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Three BOE candidates against proposed changes to meetings

January 22, 2008|By ERIN CUNNINGHAM

WASHINGTON COUNTY ? Three candidates running for a seat on the Washington County Board of Education said Tuesday that they are against some proposed changes to the way the board conducts meetings.

The board considered some changes to policies that affect school board meetings and the rules of order that govern those meetings. The board voted 5-2 to move forward with those proposals. Board members Wayne D. Ridenour and Ruth Anne Callaham were opposed.

Candidate and former Board Member Jacqueline B. Fischer said Tuesday that while there is a need to revise and consolidate board policies, the proposed changes "render them vague and go against both the board's goal of customer and stakeholder satisfaction and the established board norms for most of the school districts in Maryland."

Candidate and former Board Member Russell F. Williams II and candidate Justin Hartings also said Tuesday that they are against some of the proposed policy changes. The primary election is Feb. 12. Nine candidates are vying for four open seats on the board.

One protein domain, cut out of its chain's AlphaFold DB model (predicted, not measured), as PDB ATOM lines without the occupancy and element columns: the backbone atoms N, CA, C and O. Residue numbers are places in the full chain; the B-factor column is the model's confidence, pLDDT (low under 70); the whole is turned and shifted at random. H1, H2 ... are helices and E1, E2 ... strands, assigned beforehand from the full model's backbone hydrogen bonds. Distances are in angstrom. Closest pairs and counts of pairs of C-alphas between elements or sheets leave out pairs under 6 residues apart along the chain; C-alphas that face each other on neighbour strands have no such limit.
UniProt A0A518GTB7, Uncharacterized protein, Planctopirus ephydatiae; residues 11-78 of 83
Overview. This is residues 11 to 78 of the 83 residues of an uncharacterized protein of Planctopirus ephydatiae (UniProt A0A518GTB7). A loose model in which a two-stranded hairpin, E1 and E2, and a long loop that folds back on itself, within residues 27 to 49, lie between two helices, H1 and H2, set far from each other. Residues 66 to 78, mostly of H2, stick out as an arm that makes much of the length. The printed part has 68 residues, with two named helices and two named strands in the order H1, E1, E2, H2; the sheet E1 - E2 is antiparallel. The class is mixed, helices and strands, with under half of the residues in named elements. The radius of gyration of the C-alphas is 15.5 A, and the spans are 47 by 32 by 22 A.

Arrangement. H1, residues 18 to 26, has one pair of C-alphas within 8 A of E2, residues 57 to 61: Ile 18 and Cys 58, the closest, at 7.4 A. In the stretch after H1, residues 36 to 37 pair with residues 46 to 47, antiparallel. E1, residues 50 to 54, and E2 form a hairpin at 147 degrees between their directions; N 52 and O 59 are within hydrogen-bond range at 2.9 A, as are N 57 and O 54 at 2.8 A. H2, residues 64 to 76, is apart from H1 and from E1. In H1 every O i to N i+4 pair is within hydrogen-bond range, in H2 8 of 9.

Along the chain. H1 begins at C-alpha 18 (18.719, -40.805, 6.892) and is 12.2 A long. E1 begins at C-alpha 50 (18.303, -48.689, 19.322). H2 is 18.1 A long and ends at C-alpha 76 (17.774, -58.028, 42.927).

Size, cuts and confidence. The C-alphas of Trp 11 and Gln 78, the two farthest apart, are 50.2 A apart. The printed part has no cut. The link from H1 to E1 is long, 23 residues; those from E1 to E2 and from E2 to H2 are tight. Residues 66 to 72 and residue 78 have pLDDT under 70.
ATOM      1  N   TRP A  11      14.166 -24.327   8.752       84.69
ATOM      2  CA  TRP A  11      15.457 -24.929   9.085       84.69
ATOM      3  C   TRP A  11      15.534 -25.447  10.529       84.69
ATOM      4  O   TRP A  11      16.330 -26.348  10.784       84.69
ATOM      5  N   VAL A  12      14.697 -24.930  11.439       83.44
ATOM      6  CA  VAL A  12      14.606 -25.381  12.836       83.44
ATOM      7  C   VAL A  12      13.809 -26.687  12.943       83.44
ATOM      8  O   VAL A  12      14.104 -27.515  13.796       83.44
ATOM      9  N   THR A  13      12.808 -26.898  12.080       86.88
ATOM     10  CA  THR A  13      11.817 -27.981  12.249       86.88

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All three said they were against the elimination of Robert's Rules of Order as the guiding parliamentary procedure used for meetings. The board's current policy states that Robert's Rules should be followed.

However, Williams gave examples saying that the board does not follow its own policy.

Hartings said that a future board might not work well together and will need Robert's Rules of Order as a guiding principle. The proposed change eliminates Robert's Rules and instead states that the board shall follow "parliamentary procedures."

Board Member Bernadette M. Wagner said that parliamentary procedure allows more dialogue, which will benefit the public. She said that is lacking in Robert's Rules.

However, the exhibit presented with that change mentions Robert's Rules. Fischer said that is confusing.

"Why would the board strike Robert's Rules only to adopt an exhibit that demonstrates the benefits of Robert's Rules," Hartings said.

He said that if the board believes that Robert's Rules do not work well, they should modify and establish their own standing rules or adopt some other form of parliamentary procedure.

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